The Radio-Television News Directors Association has tangled with Supreme Court Justice Antonin Scalia before, but this time, the group said, he's gone way over the line.
Last week, the RTNDA was incensed after a federal marshal guarding Scalia erased tape recordings two Mississippi print reporters made of his speech to Hattiesburg high schoolers. Scalia routinely bans recording devices—including television cameras and radio microphones—from his public appearances but RNTDA says a federal officer has never required reporters to turnover tapes of a justice's comments.
"What makes this different than previous incidents involving Scalia is the questionable legality," says RTNDA President Barbara Cochran. “This high-handed seizure of a journalist’s work product without any regard whatsoever for the rights and responsibilities of the news media is totally unacceptable. Justice Scalia’s unreasonable and discriminatory treatment of electronic newsgathering was bound to lead to this kind of inappropriate action."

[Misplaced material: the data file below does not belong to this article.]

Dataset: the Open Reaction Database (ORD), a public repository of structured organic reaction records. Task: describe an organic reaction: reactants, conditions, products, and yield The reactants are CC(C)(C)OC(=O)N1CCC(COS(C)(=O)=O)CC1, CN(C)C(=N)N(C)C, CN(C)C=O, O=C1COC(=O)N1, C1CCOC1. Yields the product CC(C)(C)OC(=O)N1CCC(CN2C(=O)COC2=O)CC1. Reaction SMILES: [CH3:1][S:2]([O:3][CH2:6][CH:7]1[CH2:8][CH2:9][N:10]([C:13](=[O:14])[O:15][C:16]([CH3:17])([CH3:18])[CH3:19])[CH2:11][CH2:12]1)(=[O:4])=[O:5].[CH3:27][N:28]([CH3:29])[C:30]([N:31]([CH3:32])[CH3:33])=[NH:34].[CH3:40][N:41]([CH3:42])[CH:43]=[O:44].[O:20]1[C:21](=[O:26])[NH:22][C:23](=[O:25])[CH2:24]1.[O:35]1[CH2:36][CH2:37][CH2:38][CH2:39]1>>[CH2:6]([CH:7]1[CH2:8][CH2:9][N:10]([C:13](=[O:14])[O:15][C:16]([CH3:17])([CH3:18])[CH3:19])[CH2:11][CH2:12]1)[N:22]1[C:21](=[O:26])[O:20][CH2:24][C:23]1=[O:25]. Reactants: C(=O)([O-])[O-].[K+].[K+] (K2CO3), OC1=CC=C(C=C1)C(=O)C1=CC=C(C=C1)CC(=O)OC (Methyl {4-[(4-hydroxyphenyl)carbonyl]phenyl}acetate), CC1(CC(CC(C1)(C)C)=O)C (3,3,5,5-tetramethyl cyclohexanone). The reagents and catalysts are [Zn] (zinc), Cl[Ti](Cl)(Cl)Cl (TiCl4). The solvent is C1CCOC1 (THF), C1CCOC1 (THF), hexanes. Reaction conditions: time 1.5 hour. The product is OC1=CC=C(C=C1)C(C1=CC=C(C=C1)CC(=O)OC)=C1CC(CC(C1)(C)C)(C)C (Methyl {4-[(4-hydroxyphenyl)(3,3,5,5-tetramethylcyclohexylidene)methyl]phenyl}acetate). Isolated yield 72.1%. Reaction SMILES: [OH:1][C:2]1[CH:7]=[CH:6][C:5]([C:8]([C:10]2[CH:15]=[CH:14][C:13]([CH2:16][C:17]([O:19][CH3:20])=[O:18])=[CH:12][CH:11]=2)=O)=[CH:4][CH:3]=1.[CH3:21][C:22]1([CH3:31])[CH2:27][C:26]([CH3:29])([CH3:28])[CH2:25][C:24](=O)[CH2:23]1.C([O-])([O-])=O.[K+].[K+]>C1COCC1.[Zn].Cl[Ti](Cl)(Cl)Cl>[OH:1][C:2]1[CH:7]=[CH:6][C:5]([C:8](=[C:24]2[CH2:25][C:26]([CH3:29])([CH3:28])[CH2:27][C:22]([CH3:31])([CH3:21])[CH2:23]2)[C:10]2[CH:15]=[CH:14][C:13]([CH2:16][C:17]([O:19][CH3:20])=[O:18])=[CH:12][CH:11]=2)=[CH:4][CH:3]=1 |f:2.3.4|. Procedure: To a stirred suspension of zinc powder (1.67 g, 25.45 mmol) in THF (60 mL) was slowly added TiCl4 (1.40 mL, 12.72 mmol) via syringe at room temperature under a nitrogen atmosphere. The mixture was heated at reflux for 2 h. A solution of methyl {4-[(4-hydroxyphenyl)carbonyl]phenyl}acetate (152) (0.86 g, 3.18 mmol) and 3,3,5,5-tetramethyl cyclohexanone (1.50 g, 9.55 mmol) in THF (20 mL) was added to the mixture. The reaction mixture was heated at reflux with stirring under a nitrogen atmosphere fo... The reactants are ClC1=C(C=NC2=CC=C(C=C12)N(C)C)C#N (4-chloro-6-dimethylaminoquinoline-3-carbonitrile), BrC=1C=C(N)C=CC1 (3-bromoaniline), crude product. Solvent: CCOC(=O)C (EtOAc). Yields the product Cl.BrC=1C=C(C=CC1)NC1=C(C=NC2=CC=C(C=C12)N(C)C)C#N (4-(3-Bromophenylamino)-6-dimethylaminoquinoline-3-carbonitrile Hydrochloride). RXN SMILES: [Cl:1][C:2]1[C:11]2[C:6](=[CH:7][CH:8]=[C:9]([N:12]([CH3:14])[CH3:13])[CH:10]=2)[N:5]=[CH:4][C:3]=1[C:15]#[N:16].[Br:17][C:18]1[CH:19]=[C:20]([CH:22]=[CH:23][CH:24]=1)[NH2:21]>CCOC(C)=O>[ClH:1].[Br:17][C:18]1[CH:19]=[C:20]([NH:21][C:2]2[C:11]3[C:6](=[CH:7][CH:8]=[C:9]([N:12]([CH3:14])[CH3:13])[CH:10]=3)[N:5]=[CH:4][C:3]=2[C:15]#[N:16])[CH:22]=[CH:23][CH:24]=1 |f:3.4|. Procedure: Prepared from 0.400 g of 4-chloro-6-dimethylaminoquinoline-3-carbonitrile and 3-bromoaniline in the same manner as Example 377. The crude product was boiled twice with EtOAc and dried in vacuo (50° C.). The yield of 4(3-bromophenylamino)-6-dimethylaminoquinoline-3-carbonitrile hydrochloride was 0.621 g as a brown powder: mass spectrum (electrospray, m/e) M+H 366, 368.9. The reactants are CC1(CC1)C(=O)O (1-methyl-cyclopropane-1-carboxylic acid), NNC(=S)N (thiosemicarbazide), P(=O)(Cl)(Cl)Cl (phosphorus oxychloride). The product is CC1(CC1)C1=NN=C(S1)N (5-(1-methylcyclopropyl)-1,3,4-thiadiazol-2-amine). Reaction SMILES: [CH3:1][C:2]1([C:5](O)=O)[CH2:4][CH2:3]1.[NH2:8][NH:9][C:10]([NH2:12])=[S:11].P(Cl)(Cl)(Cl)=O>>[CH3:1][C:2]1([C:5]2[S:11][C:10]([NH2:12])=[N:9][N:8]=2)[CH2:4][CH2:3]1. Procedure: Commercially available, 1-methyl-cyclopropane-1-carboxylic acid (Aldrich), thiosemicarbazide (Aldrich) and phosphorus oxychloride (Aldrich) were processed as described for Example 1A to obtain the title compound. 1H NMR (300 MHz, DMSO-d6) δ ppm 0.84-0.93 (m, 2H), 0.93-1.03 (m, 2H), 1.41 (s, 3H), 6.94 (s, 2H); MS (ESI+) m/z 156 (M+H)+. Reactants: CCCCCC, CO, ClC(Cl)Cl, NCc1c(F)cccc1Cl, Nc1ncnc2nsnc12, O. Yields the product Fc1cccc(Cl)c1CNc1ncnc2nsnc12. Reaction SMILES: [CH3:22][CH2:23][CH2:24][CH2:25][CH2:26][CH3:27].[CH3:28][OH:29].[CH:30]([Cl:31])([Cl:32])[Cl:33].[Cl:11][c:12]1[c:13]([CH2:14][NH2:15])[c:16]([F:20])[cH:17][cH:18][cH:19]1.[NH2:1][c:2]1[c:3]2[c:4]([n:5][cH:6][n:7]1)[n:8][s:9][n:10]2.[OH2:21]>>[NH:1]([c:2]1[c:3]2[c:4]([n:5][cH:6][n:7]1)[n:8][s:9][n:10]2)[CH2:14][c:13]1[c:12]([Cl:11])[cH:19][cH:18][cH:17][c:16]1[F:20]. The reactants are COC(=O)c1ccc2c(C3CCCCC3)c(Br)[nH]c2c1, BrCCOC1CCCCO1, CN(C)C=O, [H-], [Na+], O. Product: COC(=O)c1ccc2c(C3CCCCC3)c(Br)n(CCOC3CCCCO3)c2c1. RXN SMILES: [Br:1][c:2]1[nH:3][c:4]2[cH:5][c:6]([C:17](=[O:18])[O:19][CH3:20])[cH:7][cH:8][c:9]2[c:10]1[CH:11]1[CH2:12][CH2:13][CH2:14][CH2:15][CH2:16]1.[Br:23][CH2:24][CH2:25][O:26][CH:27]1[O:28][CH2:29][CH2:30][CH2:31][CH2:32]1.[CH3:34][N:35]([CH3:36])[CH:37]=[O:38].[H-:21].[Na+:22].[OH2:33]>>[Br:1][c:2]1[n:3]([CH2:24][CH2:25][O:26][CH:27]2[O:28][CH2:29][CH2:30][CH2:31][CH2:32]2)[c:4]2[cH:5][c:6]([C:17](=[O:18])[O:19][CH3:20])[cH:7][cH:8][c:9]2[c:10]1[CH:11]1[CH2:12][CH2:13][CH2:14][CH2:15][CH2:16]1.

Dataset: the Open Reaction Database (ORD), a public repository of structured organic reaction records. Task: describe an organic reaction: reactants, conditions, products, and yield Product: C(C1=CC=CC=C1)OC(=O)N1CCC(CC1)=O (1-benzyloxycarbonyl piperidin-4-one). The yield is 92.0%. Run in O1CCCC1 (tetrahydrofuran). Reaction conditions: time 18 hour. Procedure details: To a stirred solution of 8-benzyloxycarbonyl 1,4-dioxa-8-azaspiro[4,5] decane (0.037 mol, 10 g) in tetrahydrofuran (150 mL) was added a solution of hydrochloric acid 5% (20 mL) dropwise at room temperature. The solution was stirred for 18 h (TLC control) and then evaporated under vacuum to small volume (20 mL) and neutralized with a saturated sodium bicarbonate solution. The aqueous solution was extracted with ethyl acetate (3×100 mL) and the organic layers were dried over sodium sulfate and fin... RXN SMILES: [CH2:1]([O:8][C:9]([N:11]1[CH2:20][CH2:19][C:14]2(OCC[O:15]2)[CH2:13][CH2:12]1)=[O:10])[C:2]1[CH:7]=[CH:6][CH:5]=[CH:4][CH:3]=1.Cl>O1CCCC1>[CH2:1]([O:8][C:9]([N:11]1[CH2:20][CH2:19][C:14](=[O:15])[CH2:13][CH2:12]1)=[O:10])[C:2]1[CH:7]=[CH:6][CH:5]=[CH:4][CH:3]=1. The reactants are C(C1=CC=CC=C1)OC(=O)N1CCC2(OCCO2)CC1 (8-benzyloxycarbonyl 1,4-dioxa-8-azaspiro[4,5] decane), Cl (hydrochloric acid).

RTNDA sent a written complaint to the director of the U.S. Marshal Service asking him to inform all marshals they may not confiscate or erase journalists' material.
Just a year ago, RTNDA complained when Scalia banned TV and radio coverage of a Cleveland City Club luncheon at which Scalia received, ironically, the Citadel of Free Speech Award. The luncheons are normally televised locally.